There’s a long layoff between the end of the one college football season and the beginning of the next one. First you have to wait out the winter, then survive the spring and summer before fall brings football back.
So by the time the last week of August and the first week of September roll around, most college football players and fans are starving for some real action.
Imagine, then, how it must feel to be Matt Patchan.
A former five-star recruit at Florida, the 6-foot-6, 300-pounder played in just 27 games over five years for the Gators because of injuries, including a torn ACL and a strained pectoral muscle.
He played in 12 games, starting the last seven, in 2011 before injuring the pec and missing the entire 2012 season. He graduated from Florida in December, and with playing time unlikely in Gainesville, Fla., this season, he decided to take advantage of an NCAA rule allowing graduates with eligibility remaining to transfer and play immediately.
“Excited about playing the game on Saturday,” Patchan said after practice Monday. “It’s been a long time for me.”
Boston College has never been the kind of school that attracts five-star recruits.
While the Eagles have had success on the field, producing a string of 12 straight bowl appearances from 1999 to 2010, it has mostly been built on taking underappreciated assets (read two- and three-star recruits) and developing them into functional teams strong on defense and in the run game.
There is little glitz and almost no glamour at a place nicknamed “O-line U” for its ability to churn out NFL-caliber offensive linemen.
But for Matt Patchan, it was a perfect fit.
Turns out new Eagles head coach Steve Addazio played a big role in recruiting Patchan to Florida originally. The All-American recruit out of Armwood High School in Seffner, Fla., was ranked as high as fifth at his position and 18th nationally by Rivals.com, and reportedly had a pile of offers 60 high from top schools across the country.
But he chose Florida in part because of Addazio, so when he decided to transfer from Florida after finishing his degree it was only natural to follow his former coach to his new locale.
“Coach Addazio was the biggest factor,” Patchan said. “He’s a great coach and I have a ton of respect for him. He’s like a second father to me. So coming up here was almost an easy decision for me.”
For his part, Addazio raves about both Patchan’s ability and dependability.
“Well, with him I know exactly what I’m going to get on game day,” the coach said. “He’s going to be at competitive excellence. What you call competitive excellence is when your number is called, you’re going to make your play.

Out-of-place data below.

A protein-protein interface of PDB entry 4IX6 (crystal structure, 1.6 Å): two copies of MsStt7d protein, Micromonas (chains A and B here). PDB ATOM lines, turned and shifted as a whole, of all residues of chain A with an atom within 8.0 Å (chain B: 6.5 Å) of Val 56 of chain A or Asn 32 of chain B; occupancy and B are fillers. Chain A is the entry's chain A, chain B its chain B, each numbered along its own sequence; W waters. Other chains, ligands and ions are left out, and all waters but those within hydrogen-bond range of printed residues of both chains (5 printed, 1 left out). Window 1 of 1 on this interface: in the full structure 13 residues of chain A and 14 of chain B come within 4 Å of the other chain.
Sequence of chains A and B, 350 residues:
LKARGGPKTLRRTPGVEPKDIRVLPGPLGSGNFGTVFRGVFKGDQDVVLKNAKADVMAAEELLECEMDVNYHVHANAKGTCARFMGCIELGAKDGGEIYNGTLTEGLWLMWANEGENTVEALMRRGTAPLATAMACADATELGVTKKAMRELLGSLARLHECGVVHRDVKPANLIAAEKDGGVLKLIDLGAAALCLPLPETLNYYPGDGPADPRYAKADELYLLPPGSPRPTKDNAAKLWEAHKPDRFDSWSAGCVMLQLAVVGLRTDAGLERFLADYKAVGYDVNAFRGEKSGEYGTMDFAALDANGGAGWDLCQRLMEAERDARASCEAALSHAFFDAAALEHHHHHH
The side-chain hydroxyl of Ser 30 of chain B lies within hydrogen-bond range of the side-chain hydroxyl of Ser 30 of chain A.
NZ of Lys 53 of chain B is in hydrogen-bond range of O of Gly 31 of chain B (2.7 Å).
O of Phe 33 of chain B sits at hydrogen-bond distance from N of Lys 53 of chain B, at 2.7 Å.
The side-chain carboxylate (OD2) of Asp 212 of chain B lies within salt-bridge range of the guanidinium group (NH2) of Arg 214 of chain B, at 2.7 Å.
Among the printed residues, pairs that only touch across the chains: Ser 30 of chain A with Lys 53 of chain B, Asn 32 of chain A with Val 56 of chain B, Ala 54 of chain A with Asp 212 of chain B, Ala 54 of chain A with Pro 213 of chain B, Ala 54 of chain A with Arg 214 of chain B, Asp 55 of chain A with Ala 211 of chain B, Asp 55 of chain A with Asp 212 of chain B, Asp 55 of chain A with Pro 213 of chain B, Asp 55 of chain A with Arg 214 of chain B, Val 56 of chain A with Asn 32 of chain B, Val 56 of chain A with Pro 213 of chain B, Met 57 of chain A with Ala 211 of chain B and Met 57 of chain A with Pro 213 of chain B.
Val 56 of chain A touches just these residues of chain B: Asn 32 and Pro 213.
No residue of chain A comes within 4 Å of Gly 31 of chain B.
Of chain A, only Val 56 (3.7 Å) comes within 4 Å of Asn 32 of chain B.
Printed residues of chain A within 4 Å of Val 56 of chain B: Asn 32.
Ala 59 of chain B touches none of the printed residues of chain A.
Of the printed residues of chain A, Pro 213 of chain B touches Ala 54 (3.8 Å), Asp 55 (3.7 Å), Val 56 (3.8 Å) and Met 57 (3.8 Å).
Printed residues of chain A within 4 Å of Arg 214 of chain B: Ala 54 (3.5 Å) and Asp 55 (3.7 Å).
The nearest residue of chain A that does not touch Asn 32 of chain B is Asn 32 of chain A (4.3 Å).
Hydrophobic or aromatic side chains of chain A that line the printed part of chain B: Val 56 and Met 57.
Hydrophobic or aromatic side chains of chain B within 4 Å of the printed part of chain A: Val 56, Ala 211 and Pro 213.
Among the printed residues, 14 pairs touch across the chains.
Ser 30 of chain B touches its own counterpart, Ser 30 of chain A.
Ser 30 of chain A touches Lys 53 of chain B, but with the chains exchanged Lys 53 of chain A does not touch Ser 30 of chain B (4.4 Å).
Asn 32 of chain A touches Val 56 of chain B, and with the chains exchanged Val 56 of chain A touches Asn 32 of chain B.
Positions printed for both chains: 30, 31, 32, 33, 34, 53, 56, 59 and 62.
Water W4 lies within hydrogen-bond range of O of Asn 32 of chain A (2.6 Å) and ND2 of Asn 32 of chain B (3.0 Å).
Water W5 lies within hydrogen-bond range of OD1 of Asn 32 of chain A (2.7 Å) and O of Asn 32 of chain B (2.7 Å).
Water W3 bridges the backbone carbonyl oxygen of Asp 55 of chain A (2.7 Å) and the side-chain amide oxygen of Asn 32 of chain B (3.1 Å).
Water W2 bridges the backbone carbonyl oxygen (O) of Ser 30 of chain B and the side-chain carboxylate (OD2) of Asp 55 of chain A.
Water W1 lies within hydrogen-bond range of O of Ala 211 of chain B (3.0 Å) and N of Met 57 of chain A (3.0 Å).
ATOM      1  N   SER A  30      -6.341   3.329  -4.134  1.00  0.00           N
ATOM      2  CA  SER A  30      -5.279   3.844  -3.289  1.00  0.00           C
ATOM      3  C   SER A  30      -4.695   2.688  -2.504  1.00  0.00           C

“Everyone is different. Some guys can do it on Monday but sometimes under the bright lights on Saturday they find a way to cave under the pressure of the whole thing. With Patchan I know exactly what I’m going to get -- a hard, physical-playing guy. That’s what I’m going to get.”
And when he steps on the field for the Eagles against Villanova on Saturday at Alumni Stadium (noon ET on ESPNEWS, WatchESPN), BC will get something else, too: Patchan will be just the second five-star recruit to play for BC (after former linebacker Brian Toal).
After not playing for more than a year, Patchan has immediately been entrusted with a great responsibility in 2013: protecting Chase Rettig’s blind side.
Entering his fourth year as the starter under center, Rettig is a proven talent who in 2012 became the fourth BC QB to throw for more than 3,000 yards in a single season. He’s also proven to be fairly immobile, which means that the O-line has its work cut out keeping him upright in the pocket.
In 2012, the offensive line struggled with that task, ranking tied for 102nd in the country and 10th in the ACC in sacks allowed with 34.0.
“The whole O-line’s trying to take steps forward here and get better,” Patchan said of the unit’s performance in training camp. “You’re never as good as you think you are on film and you’re never as bad as you think you are, either. Every day you’ve just gotta get better.
“Nobody’s perfect. Even the best teams in the NFL, they’re not perfect. They can still get better at things.”
His mates on the line believe Patchan will be a big help if he stays healthy.
“He’s a great kid, he works really hard,” fifth-year senior co-captain Ian White, the bookend tackle with Patchan, said. “Real focused on what he needs to do to make this team better. He just got here, and he’s already leading, he’s already calling guys out and making sure the young guys are coming along. You can tell it’s really important to him.”
It has to be important to put up with as much aggravation and deal with as much pain as Patchan has just to get onto the field. Dogged by injuries throughout his career in the SEC, the big man hasn’t gone untouched so far at BC.
This week in practice, Patchan sported a cast on his right thumb. But it would take a lot more than that to stop him from playing this weekend.
He’s waited too long to get back on the field.
“It’s been a different ride for me than for a lot of guys, but I think right now my goal is just to make it to Saturday and play as good as I can,” he said. “I’m excited to get back on the field, to be back in game day.
“It’s been a long time coming for me. So I’m excited, I’m ready to go.”
Jack McCluskey is an editor for ESPN.com and a frequent contributor to ESPNBoston.com. Follow him on Twitter @jack_mccluskey.